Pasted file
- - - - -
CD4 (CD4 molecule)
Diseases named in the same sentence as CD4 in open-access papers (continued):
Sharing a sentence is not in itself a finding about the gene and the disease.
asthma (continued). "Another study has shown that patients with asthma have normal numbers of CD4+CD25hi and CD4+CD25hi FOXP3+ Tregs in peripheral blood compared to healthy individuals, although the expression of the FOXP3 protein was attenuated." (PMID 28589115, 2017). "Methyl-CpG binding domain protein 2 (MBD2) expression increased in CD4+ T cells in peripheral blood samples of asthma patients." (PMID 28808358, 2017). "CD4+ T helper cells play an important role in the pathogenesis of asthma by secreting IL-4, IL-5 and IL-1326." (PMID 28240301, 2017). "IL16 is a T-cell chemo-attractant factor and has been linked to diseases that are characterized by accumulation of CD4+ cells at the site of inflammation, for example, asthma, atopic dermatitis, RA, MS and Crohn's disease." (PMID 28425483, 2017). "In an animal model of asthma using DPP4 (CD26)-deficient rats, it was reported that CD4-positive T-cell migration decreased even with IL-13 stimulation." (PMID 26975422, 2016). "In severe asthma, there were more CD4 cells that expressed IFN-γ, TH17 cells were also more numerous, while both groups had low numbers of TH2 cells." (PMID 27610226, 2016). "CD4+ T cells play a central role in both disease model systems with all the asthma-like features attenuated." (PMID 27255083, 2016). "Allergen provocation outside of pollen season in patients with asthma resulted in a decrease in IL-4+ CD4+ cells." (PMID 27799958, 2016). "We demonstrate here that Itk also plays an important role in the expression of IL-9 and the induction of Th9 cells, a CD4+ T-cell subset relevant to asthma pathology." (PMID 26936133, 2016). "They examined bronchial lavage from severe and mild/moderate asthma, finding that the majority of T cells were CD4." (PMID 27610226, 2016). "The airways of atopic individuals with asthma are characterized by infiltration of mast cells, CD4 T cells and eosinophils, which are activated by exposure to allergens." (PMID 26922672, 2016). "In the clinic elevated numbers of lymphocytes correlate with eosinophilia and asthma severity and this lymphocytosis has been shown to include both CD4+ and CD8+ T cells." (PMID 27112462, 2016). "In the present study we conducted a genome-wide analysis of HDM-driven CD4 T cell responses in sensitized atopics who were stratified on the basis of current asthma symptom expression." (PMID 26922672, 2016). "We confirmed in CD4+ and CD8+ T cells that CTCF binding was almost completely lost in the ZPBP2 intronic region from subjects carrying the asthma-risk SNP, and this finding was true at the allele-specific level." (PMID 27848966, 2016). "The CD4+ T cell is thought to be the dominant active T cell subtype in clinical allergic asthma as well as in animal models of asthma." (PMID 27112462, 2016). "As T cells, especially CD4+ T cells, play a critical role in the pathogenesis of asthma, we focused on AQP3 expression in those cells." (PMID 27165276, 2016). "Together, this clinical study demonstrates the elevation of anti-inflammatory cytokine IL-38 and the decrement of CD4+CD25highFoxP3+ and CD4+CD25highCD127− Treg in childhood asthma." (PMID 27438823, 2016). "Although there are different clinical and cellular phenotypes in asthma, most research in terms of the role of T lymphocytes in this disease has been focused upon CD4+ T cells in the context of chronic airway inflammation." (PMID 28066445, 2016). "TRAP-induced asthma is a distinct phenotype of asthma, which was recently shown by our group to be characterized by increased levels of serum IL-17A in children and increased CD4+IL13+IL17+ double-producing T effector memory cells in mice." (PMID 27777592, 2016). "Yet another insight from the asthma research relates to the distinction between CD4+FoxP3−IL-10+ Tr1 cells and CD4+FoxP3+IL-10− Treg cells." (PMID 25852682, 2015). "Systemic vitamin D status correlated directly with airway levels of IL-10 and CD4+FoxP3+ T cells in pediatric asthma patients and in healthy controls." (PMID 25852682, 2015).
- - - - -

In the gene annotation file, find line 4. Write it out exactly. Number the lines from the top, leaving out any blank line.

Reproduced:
asthma (continued). "Another study has shown that patients with asthma have normal numbers of CD4+CD25hi and CD4+CD25hi FOXP3+ Tregs in peripheral blood compared to healthy individuals, although the expression of the FOXP3 protein was attenuated." (PMID 28589115, 2017). "Methyl-CpG binding domain protein 2 (MBD2) expression increased in CD4+ T cells in peripheral blood samples of asthma patients." (PMID 28808358, 2017). "CD4+ T helper cells play an important role in the pathogenesis of asthma by secreting IL-4, IL-5 and IL-1326." (PMID 28240301, 2017). "IL16 is a T-cell chemo-attractant factor and has been linked to diseases that are characterized by accumulation of CD4+ cells at the site of inflammation, for example, asthma, atopic dermatitis, RA, MS and Crohn's disease." (PMID 28425483, 2017). "In an animal model of asthma using DPP4 (CD26)-deficient rats, it was reported that CD4-positive T-cell migration decreased even with IL-13 stimulation." (PMID 26975422, 2016). "In severe asthma, there were more CD4 cells that expressed IFN-γ, TH17 cells were also more numerous, while both groups had low numbers of TH2 cells." (PMID 27610226, 2016). "CD4+ T cells play a central role in both disease model systems with all the asthma-like features attenuated." (PMID 27255083, 2016). "Allergen provocation outside of pollen season in patients with asthma resulted in a decrease in IL-4+ CD4+ cells." (PMID 27799958, 2016). "We demonstrate here that Itk also plays an important role in the expression of IL-9 and the induction of Th9 cells, a CD4+ T-cell subset relevant to asthma pathology." (PMID 26936133, 2016). "They examined bronchial lavage from severe and mild/moderate asthma, finding that the majority of T cells were CD4." (PMID 27610226, 2016). "The airways of atopic individuals with asthma are characterized by infiltration of mast cells, CD4 T cells and eosinophils, which are activated by exposure to allergens." (PMID 26922672, 2016). "In the clinic elevated numbers of lymphocytes correlate with eosinophilia and asthma severity and this lymphocytosis has been shown to include both CD4+ and CD8+ T cells." (PMID 27112462, 2016). "In the present study we conducted a genome-wide analysis of HDM-driven CD4 T cell responses in sensitized atopics who were stratified on the basis of current asthma symptom expression." (PMID 26922672, 2016). "We confirmed in CD4+ and CD8+ T cells that CTCF binding was almost completely lost in the ZPBP2 intronic region from subjects carrying the asthma-risk SNP, and this finding was true at the allele-specific level." (PMID 27848966, 2016). "The CD4+ T cell is thought to be the dominant active T cell subtype in clinical allergic asthma as well as in animal models of asthma." (PMID 27112462, 2016). "As T cells, especially CD4+ T cells, play a critical role in the pathogenesis of asthma, we focused on AQP3 expression in those cells." (PMID 27165276, 2016). "Together, this clinical study demonstrates the elevation of anti-inflammatory cytokine IL-38 and the decrement of CD4+CD25highFoxP3+ and CD4+CD25highCD127− Treg in childhood asthma." (PMID 27438823, 2016). "Although there are different clinical and cellular phenotypes in asthma, most research in terms of the role of T lymphocytes in this disease has been focused upon CD4+ T cells in the context of chronic airway inflammation." (PMID 28066445, 2016). "TRAP-induced asthma is a distinct phenotype of asthma, which was recently shown by our group to be characterized by increased levels of serum IL-17A in children and increased CD4+IL13+IL17+ double-producing T effector memory cells in mice." (PMID 27777592, 2016). "Yet another insight from the asthma research relates to the distinction between CD4+FoxP3−IL-10+ Tr1 cells and CD4+FoxP3+IL-10− Treg cells." (PMID 25852682, 2015). "Systemic vitamin D status correlated directly with airway levels of IL-10 and CD4+FoxP3+ T cells in pediatric asthma patients and in healthy controls." (PMID 25852682, 2015).